Comment: Read the following article to appreciate the irony. That's what happens when you sleep with snakes - you get bitten.


Fox News boss persuaded fellow executive to 'lie' to federal investigators


Roger Ailes with Rupert Murdoch at a dinner party in Washington. Photograph: Rex Features

The chairman of the right-wing current affairs channel, Fox News, Roger Ailes, has been named in court documents as the previously anonymous executive who allegedly tried to persuade a fellow boss at News Corporation to lie to federal investigators over a crucial Washington appointment.

The New York Times reported court documents had become available that for the first time name Ailes as the mysterious executive involved in the allegations. The claims were initially made in November 2007 by Judith Regan, one of Rupert Murdoch's rising stars in News Corporation until she was dismissed the previous year in a row over her decision to publish a book with OJ Simpson.

In her unfair dismissal claim against her former employers, Regan claimed that a News Corporation senior executive had tried to secure her silence during the process to vet Bernard Kerik as the US head of homeland security. Regan had been having an affair with Kerik, and she alleged in her lawsuit that the unnamed executive had wanted her to keep quiet about it during the vetting procedure in order to protect Rudy Giuliani, the former New York mayor who had appointed Kerik as New York police commissioner and was Kerik's main supporter. Giuliani was at the time considering a run for the White House in 2008 and the revelations could have rubbed off adversely on him.


US: State Department tweaks China for making name of US ambassador 'disappear' from the Internet

© The Associated Press / Charles Dharapak
In this Jan. 19, 2011 file photo, outgoing U.S. Ambassador to China Jon Huntsman is seen at the White House in Washington. The U.S. is tweaking China for its online blocking of the American ambassador's name. Searches Huntsman's name in Chinese on a popular microblogging site called Sina Weibo were met with a message Friday that said results were unavailable due to unspecified "laws, regulations and policies."
The U.S. is tweaking China for its online blocking of the American ambassador's name.

Searches for Ambassador Jon Huntsman's name in Chinese on a popular microblogging site called Sina Weibo were met with a message Friday that said results were unavailable due to unspecified "laws, regulations and policies."

Huntsman, a Republican, is leaving his post and is seen as a potential White House contender in 2012.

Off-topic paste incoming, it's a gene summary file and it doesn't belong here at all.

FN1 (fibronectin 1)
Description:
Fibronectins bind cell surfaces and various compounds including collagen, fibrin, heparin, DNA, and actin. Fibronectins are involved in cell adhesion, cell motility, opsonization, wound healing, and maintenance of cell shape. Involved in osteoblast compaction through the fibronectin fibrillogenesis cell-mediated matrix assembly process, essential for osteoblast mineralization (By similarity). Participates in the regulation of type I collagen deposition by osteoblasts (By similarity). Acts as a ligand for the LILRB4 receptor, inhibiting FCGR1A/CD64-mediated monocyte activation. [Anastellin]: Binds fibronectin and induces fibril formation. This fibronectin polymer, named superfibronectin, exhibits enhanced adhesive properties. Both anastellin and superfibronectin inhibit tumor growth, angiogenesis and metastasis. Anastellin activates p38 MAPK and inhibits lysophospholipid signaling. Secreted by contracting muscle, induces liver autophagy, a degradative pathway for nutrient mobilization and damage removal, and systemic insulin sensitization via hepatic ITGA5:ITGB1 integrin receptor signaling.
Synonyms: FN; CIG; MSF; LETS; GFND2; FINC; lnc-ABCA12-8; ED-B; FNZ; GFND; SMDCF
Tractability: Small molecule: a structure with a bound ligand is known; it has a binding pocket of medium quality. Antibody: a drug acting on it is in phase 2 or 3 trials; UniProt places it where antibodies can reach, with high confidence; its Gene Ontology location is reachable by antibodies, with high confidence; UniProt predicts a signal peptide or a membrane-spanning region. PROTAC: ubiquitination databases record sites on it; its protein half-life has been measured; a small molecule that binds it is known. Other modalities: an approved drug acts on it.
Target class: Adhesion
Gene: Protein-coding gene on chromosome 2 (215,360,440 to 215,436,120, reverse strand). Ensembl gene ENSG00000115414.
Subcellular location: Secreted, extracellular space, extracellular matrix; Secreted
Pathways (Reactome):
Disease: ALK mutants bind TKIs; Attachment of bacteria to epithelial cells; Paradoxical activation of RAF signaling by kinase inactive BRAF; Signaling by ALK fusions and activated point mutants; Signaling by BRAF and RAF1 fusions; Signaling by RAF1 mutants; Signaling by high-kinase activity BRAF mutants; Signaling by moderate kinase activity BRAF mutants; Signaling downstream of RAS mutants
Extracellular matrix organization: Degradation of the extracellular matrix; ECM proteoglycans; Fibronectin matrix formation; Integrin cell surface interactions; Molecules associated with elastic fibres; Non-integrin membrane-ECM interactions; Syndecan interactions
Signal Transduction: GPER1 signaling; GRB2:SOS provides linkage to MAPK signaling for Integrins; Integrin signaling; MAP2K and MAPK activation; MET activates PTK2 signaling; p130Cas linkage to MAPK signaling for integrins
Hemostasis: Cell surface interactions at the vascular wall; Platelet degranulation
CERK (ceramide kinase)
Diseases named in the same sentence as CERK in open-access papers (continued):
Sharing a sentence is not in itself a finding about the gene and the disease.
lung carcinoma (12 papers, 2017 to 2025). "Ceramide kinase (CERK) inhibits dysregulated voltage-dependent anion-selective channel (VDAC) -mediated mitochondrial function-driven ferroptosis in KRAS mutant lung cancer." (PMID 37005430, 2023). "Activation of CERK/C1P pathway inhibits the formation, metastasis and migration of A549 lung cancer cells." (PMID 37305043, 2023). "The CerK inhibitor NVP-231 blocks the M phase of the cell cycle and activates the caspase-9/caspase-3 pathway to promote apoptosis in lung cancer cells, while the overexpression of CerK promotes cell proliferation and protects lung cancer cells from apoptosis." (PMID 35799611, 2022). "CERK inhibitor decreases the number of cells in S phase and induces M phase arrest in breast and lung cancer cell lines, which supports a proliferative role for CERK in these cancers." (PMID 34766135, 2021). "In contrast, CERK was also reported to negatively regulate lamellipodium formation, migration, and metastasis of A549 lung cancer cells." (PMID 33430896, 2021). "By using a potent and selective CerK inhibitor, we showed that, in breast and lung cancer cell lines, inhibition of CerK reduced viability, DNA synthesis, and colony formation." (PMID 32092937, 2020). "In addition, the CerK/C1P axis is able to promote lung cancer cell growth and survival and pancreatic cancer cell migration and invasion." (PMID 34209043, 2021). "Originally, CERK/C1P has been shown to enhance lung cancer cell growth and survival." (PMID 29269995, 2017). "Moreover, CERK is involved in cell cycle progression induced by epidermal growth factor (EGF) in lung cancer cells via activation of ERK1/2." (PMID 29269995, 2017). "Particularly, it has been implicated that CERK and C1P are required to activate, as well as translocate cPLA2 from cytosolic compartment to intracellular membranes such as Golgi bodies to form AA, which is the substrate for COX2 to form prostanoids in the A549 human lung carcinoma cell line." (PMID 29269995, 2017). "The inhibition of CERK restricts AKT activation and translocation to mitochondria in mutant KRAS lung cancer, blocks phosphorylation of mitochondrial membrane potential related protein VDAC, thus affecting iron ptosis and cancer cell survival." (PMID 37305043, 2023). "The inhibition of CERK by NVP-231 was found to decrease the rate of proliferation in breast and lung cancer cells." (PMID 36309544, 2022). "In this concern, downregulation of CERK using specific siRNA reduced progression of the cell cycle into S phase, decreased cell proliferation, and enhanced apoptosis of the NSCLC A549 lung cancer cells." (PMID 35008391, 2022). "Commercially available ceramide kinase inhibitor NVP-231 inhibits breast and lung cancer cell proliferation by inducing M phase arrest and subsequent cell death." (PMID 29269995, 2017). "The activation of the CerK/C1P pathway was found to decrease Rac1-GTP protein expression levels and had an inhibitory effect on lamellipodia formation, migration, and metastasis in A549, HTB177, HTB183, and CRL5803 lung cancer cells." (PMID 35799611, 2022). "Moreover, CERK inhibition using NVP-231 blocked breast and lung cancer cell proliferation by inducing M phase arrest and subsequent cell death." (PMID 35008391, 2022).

State Department spokesman P.J. Crowley said in a Twitter posting Saturday that "it is remarkable" that even before Huntsman leaves Beijing, "China has made him disappear from the Internet."


Hosni Mubarak's Cronies Face Corruption Charges in Cairo Court

© Ben Curtis/AP
In this photo from November 2010 an Egyptian man shouts in front of posters branding Ahmed Ezz a 'loser, loser, loser'. The Mubarak ally is in court on corruption charges
Three stalwarts of the deposed Egyptian president are greeted by angry crowd at courthouse

Three former stalwarts of Hosni Mubarak's regime have appeared in a Cairo court to face charges ranging from abuse of state power to squandering public wealth.

The trio - former housing minister Ahmed Maghrapi, former tourism minister Zuheir Garana and Ahmed Ezz, steel tycoon and one-time secretary general of Hosni Mubarak's NDP party - arrived in police cars clanging with the sound of pelted stones and got out at the courthouse to a chorus of deafening insults.

"Here are the thieves!" yelled some members of the angry crowd; "Liars! Dogs!" taunted others. Inside, the defendants, clad in plain white jail uniforms, were forced to stand in a metal cage.

Their appearance came after Egypt's ruling army generals widened their corruption investigations to include two dozen other former regime stalwarts, from prominent politicians to leading lights of the business world.

"The supreme council of the armed forces strongly believes that freedom and the rule of law, supporting values of equality, democracy, social justice and uprooting corruption are the basis of any ruling system in the world," said a military statement.

The armed forces are walking a tricky tightrope in post-Mubarak Egypt, trying to balance the generals' desire for stability with an explosion of ground-level political and economic expectations that has penetrated every corner of the country.

Critics of the military argue that stability is merely a byword for maintaining the status quo. The army's stance on the prosecution of Mubarak regime officials is seen as a litmus test for the generals' promises of reform.

Che Guevara

Young Palestinians call for protests on 15 March

© Hatem Moussa/AP
Palestinians celebrate the resignation of the Egyptian president, Hosni Mubarak. Some now hope to emulate the Egyptian protests.
Movement organised on Facebook aims to end the bitter divisions between Hamas and Fatah

Their movement has no name and no leaders. Just a goal, and a tool.

The goal is to force an end to the political divisions among Palestinians by stirring the youth of Gaza and the West Bank to emulate their brothers and sisters in Egypt, Tunisia and Libya.

Their tool - as elsewhere - is the internet, specifically Facebook. "End The Division", a page in both Arabic and English, calls for protests across the Palestinian territories and refugee camps in Jordan and Lebanon on 15 March. It has already got thousands of supporters, and is growing by the day.

The Gaza students behind the Facebook page refuse to give their real names for fear of arrest. They arrange meetings through trusted intermediaries on neutral ground and send emissaries to sound out public figures and politicians.

"This will become a reality," says one of them, who calls himself Abu Yazan. "It's going to happen. We are spreading the word. The first day will be hard, the next day will be better. It will grow."

Another, Abu Ghassan, says: "For the past month, Palestinians have been spectators. We've watched as youth take the initiative and risk their lives. What happened in Egypt needs to happen here."

They are not demanding the overthrow of the Hamas government in Gaza nor the Fatah-dominated Palestinian Authority in the West Bank. What they want is the parties to overcome their bitter rivalries and unite to fight their common enemy: Israel.